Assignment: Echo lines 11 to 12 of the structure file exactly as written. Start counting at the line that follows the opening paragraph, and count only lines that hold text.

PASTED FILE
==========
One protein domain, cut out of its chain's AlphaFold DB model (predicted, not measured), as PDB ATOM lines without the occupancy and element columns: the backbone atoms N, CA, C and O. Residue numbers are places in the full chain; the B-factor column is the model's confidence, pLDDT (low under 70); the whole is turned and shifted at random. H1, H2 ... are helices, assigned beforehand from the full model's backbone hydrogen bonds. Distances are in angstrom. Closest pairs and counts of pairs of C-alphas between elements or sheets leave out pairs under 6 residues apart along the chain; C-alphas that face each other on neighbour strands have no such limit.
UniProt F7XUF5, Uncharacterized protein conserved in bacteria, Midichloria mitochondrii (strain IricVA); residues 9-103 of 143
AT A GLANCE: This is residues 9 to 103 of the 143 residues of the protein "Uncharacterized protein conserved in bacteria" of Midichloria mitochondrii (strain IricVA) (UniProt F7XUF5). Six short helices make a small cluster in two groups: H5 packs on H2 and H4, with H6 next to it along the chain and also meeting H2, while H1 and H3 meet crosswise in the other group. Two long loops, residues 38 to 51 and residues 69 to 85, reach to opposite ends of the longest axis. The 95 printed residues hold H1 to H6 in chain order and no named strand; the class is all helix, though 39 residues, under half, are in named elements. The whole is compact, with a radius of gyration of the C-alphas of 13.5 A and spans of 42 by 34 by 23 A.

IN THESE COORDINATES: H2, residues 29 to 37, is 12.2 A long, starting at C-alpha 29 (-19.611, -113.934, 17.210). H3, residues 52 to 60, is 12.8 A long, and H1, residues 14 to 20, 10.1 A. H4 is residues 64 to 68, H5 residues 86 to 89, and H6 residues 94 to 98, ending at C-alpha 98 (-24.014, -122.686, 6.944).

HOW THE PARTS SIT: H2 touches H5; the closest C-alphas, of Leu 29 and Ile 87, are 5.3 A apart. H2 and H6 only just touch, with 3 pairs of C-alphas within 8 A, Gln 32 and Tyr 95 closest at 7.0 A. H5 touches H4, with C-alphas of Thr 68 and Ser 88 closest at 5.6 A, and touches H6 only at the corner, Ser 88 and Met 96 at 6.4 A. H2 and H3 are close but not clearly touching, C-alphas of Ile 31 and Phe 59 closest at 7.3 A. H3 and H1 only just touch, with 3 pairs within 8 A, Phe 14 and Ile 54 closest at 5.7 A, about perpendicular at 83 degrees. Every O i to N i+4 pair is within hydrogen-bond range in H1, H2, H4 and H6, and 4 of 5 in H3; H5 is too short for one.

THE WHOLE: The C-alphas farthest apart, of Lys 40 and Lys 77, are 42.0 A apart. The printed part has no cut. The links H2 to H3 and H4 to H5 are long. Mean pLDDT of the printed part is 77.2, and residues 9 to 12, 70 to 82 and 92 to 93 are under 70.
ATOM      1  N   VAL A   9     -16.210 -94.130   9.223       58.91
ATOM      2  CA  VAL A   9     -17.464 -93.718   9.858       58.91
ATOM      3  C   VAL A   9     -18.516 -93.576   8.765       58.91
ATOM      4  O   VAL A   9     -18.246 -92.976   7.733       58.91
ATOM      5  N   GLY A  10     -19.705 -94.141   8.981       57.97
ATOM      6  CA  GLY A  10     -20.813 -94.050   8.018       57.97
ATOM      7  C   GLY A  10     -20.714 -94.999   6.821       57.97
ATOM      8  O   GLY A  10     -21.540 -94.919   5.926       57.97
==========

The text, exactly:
ATOM      6  CA  GLY A  10     -20.813 -94.050   8.018       57.97
ATOM      7  C   GLY A  10     -20.714 -94.999   6.821       57.97